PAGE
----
Uber Orders Investigation Into Sexual Harassment Claims
ARI SHAPIRO, HOST:
There's a new scandal facing the ride-hailing app Uber. Over the weekend, a former employee published a blog post that went viral. The employee, who is a software engineer, made a number of allegations about Uber, including that she faced sexual harassment from her manager. Now Uber says former Attorney General Eric Holder is joining the independent investigation requested by the company's CEO. NPR's Hansi Lo Wang has more.
HANSI LO WANG, BYLINE: In almost 3,000 words, Susan Fowler details, quote, "a strange, fascinating and slightly horrifying story." She writes that on her first day working with an engineering team at Uber, her manager sent her chat messages saying he was looking for women to have sex with. So, she says, she took a screenshot of those messages and filed a report to Uber's human resources department.
JOAN WILLIAMS: So this employee did exactly what employees are supposed to do if they are propositioned on the job.
WANG: That was Joan Williams, director of the Center for WorkLife Law at the University of California Hastings College of the Law. She read Fowler's blog post, and says if Fowler's allegations are true, Uber's HR department did not follow the law. According to Fowler, HR and upper management at Uber told her that they wouldn't feel comfortable beyond giving her manager a warning and a stern talking to. The reason, she writes, was because he was a, quote, "high performer" and this was his, quote, "first offense." So, Fowler says, she was given two choices - to join another team at Uber or stay with the manager and risk a poor performance review.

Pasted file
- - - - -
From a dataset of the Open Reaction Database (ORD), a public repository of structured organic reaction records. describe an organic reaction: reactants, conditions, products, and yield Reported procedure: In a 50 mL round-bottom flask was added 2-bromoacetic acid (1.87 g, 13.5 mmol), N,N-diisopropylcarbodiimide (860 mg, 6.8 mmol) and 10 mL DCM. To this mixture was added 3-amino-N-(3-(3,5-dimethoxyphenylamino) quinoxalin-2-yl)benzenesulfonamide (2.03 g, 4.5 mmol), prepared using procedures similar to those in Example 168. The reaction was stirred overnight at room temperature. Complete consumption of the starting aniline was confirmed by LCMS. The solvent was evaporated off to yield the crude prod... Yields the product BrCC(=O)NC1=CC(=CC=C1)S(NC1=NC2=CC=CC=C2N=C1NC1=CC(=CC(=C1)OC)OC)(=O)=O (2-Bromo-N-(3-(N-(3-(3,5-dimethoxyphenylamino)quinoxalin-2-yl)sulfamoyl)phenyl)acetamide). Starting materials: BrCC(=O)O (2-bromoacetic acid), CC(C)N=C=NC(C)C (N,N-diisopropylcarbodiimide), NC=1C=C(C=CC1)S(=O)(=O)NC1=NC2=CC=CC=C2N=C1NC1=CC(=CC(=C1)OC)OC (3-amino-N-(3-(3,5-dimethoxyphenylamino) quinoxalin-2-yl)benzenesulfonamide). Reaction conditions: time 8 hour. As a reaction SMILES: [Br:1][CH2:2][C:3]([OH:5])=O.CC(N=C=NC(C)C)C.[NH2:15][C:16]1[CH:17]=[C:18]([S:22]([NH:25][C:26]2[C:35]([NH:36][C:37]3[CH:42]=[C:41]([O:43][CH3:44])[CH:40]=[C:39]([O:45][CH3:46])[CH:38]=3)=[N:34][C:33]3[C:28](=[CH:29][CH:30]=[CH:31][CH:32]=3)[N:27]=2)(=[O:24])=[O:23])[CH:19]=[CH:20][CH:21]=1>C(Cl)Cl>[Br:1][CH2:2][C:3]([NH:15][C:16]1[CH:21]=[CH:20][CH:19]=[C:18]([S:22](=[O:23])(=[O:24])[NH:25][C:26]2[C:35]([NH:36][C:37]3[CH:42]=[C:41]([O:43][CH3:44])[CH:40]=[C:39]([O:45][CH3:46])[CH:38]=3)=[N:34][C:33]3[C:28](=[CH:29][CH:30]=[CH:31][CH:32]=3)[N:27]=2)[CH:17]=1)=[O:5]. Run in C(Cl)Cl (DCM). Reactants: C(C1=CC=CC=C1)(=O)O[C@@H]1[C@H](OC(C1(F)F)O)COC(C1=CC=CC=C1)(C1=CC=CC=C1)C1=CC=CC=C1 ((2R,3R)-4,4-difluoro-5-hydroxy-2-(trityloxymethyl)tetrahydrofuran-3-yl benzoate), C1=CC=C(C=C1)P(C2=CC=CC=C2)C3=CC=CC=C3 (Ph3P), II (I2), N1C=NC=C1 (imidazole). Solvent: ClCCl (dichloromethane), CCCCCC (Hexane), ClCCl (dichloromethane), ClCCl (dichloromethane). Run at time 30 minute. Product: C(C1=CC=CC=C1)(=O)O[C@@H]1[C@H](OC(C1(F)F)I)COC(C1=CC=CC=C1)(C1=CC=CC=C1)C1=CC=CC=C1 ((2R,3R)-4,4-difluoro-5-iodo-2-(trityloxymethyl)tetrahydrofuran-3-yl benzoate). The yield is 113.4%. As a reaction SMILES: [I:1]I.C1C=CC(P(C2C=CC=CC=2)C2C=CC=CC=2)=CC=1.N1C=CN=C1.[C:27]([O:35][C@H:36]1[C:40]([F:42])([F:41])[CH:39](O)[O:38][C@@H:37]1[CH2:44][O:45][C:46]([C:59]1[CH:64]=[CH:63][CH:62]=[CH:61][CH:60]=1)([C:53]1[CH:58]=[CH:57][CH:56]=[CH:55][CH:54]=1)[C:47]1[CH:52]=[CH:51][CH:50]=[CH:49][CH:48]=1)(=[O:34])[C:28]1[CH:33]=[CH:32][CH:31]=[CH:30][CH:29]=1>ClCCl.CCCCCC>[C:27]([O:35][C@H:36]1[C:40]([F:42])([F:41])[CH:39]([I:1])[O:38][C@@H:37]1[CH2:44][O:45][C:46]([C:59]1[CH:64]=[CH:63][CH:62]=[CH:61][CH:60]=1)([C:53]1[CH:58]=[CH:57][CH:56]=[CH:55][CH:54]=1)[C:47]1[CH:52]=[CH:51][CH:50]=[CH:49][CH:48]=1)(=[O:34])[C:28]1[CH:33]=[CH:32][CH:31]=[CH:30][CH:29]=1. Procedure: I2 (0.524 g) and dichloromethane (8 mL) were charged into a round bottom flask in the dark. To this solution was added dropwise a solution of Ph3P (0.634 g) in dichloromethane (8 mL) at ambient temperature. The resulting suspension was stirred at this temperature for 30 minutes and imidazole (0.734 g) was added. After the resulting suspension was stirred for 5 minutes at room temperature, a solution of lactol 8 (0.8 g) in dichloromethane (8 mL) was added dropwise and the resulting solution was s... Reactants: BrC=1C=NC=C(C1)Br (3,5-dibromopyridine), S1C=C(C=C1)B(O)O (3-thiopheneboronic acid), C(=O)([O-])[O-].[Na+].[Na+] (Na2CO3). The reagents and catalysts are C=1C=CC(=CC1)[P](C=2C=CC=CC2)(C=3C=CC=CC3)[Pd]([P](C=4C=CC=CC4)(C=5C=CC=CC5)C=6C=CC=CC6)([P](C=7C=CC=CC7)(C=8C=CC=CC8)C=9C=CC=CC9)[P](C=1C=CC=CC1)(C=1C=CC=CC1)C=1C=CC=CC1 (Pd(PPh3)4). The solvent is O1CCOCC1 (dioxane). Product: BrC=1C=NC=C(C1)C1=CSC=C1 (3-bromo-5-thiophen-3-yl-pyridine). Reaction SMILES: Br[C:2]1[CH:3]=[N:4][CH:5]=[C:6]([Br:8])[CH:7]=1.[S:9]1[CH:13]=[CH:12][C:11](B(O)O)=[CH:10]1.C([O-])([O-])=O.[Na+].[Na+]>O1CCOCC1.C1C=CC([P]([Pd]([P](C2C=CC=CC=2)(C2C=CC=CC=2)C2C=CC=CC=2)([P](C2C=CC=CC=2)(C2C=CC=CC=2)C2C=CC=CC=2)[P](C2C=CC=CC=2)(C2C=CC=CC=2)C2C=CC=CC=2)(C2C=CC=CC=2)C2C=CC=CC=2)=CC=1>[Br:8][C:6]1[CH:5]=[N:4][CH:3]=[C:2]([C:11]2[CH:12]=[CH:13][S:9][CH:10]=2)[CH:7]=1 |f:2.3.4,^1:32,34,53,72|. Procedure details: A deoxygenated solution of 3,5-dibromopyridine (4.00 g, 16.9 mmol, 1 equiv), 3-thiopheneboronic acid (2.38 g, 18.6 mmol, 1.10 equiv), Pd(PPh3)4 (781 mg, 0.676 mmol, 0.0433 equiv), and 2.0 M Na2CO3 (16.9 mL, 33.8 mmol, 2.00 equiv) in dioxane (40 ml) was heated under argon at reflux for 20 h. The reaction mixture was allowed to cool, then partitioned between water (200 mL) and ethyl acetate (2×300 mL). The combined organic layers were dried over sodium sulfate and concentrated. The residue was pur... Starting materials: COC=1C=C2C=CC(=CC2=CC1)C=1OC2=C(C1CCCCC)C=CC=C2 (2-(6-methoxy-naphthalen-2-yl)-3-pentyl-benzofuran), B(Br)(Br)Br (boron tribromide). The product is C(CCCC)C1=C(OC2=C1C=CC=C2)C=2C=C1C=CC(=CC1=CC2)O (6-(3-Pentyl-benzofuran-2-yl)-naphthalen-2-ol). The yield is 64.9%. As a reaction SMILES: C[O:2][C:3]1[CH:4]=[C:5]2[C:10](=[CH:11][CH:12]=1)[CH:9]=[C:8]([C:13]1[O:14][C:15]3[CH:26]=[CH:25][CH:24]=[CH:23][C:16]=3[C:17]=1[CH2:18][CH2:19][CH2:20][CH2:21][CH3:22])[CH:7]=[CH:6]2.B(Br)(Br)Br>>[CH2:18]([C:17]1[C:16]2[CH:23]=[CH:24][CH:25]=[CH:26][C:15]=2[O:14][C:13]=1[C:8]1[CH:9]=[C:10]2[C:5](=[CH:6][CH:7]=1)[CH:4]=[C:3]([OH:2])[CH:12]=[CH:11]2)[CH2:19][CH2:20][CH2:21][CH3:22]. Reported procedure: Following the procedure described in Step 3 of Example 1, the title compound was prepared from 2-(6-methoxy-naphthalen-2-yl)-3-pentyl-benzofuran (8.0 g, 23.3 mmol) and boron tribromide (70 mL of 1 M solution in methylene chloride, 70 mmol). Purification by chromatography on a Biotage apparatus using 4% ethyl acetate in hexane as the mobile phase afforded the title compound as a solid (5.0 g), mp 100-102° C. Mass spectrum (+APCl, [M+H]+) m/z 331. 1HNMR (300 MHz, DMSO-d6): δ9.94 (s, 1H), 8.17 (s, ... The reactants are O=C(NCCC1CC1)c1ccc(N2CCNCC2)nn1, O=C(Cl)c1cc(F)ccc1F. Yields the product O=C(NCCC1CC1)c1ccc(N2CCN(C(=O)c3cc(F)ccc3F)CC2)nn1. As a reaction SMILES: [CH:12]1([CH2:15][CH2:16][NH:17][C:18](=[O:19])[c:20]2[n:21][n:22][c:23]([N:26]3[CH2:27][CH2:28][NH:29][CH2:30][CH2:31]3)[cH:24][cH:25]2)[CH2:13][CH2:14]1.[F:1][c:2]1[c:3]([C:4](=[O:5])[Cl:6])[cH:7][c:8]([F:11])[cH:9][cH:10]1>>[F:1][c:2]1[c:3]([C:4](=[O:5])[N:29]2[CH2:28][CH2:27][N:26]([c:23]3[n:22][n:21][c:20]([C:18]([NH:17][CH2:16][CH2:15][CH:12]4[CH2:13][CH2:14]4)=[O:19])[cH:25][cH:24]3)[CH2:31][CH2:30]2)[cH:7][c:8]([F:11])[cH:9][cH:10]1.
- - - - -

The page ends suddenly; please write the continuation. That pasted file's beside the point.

WILLIAMS: Giving people a choice between transfer out of your area of expertise or get a poor performance evaluation, that's an adverse employment action based on her sex. That is so illegal. If true, that is just so illegal.
WANG: In her blog posts, Fowler goes on to describe how she tried to bring her complaint higher up the management chain, while later learning that other women at the company had also reported the same manager for inappropriate behavior. That manager, she writes, eventually parted with Uber. And Fowler transferred within the company, but she claims she faced other incidents of gender discrimination and retaliation before she finally left.
Uber declined NPR's interview requests. But in a written statement, its CEO Travis Kalanick says he was unaware of Fowler's allegations until he read her blog post and that, quote, "what she describes is abhorrent and against everything Uber stands for and believes in." An internal investigation is underway. As for Susan Fowler, her next steps are unclear. She has not responded to NPR's interview requests. But John Winer, an attorney in Oakland, Calif., who specializes in sexual harassment lawsuits, says she has a strong case.
JOHN WINER: If I was in her position and the evidence is as strong as she presents it, I definitely think that she should bring a case. It is the only way Uber's going to learn their lesson.
WANG: Uber has faced its share of controversy. Earlier this month, Travis Kalanick resigned from President Donald Trump's economic advisory council after a consumer campaign to boycott Uber. That came after the company dropped its prices during a strike by New York City taxi drivers who are protesting Trump's travel ban.
Uber's CEO was also criticized for joking during a GQ Magazine interview published three years ago that women on demand are called, quote, "Boober" (ph). Freada Kapor Klein is an Uber shareholder through her investment fund. She helped start Project Include, a campaign to bring more diversity to the tech industry.
FREADA KAPOR KLEIN: Tech in particular has patted itself on the back and said, we're post-racial, we're post-discrimination, and that's not the case at all. Things that I see going on by 20-somethings and 30-somethings in tech companies are as bad as anything that ever went on in the '70s and '80s.
WANG: Kapor Klein says startups need to make sure there are safe and effective channels for employees to report discrimination internally. Otherwise, there may be more posts on blogs and social media for the public to see. Hansi Lo Wang, NPR News.
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